August 1, 2013
by Canadian Architect
TEXT Lian Chikako Chang
“In 1987, we were trying to break out of the Postmodern era that had plagued us for most of the decade,” explains Charles Renfro, partner at Diller Scofidio + Renfro. So when he was assigned to Bob Venturi for a preceptorship at the Rice School of Architecture, he was upset. “But then I got there, and I realized what great thinkers Bob and Denise were. Wow!” he recalls. “The ‘style’ that was perceived in their work was not at all what it was about. It was really thoughtful, provocative work. I learned from them a kind of giddy energy and enthusiasm to look at the cultural factors in life, which was really infectious in that office.”
That energy, combined with experience in the nuts and bolts of architecture at Smith-Miller + Hawkinson Architects–“we would cobble things together from the hardware stores and junk shops on Canal Street”–prepared Renfro for his work with Elizabeth Diller and Ricardo Scofidio. Soon after joining the firm in 1997, Renfro became what Diller has described as a destabilizing force in the power bloc that characterized her relationship with working partner and husband Scofidio. Renfro was made partner in 2004, on the heels of the breakthrough Blur Building, and a heady series of successes followed, including Boston’s Institute of Contemporary Art (ICA), the Lincoln Center in New York City and the Manhattan High Line.
From the beginning, Renfro was undaunted working with bosses that were also a married couple, and today he expects the same steel from the younger members of the firm’s growing staff. “We bring the entire team around the table and everybody is required to contribute. It may be intimidating at first but they witness the partners’ back-and-forth–our disagreements, our silliness, the way that we approach design.” The table becomes a stage for high drama: “Our favorite tool in the office is a big fat red Sharpie for giant, fast and dirty sketches. When we come away from the table, we’re usually covered in red marks. We like to think we’ve been bloodied in battle, and the more red marks you have on you when you leave a design session, the more productive it has been.”
I asked Renfro whether these sessions were deliberately a form of mentorship. “Mentoring goes with the territory,” he replied. “For a lot of people this is their first job out of school. We have no doubt that these experiences will live with them for some time.” He adds that the demographics of the office are actively shifting. “Recently we’ve taken on the role of executive architect on some of our larger jobs, and it’s changing the dynamic in the studio. We’ve been hiring older and more experienced people to supplement our staff, which has generally been quite fresh and eager–super-talented, but not so experienced that we could put together a million-square-foot building ourselves.”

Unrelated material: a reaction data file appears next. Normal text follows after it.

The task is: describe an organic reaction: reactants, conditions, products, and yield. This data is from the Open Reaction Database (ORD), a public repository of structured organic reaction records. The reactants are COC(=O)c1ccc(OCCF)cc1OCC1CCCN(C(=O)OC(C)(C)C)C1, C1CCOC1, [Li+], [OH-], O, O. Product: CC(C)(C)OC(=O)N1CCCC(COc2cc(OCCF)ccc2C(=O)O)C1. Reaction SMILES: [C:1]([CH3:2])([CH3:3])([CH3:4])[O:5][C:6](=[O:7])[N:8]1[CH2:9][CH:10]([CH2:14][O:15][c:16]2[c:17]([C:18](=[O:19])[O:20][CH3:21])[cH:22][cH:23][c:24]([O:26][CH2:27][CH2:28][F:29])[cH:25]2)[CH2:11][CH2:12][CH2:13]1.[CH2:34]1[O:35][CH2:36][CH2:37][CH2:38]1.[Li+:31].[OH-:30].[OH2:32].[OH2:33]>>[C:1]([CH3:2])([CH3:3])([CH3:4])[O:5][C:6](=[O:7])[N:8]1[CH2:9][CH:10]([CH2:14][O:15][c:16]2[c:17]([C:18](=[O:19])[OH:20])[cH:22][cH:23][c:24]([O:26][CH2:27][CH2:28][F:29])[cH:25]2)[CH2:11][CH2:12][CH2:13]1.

As much as the firm’s projects are increasingly complex and often heavy on technology–digital media is seamlessly embedded in many of their buildings–the end goal lies in bodily and social engagement. For instance, the focal point of the ICA’s mediathèque is a horizontal window at the bottom of the room. “It eliminates all the visual noise of adjacent buildings and the horizon, framing only the water in a three-by-four format, which is a traditional computer or television screen size,” says Renfro. “So there’s a reference that takes you into a space that is typically mediated, but it is analog–a kind of pseudo-digital situation.”
“I was in Israel the other day and my boyfriend posted something on Facebook and within 35 minutes it had 79 ‘likes.’ I was flabbergasted! What are these people doing all day–sitting on their Facebook accounts?” Renfro laughs. “We’re not asking you to make a public proclamation about your participation. It’s about bringing participation back to real life.” CA
Lian Chikako Chang, Director of Research and Information at the Association of Collegiate Schools of Architecture, holds a MArch from Harvard University and a PhD from McGill University. Charles Renfro will deliver the architectural keynote address at IIDEX Canada in Toronto on September 27, 2013 at 11:00am. For more information, please visit www.iidexcanada.com.
The Blur Building at the 2002 Swiss Expo is a tensegrity structure equipped with fog nozzles that create an artificial cloud. Diller Scofidio + Renfro
At the heart of the ICA in Boston, a mediathque projects dramatically over the waterfront. Iwan Baan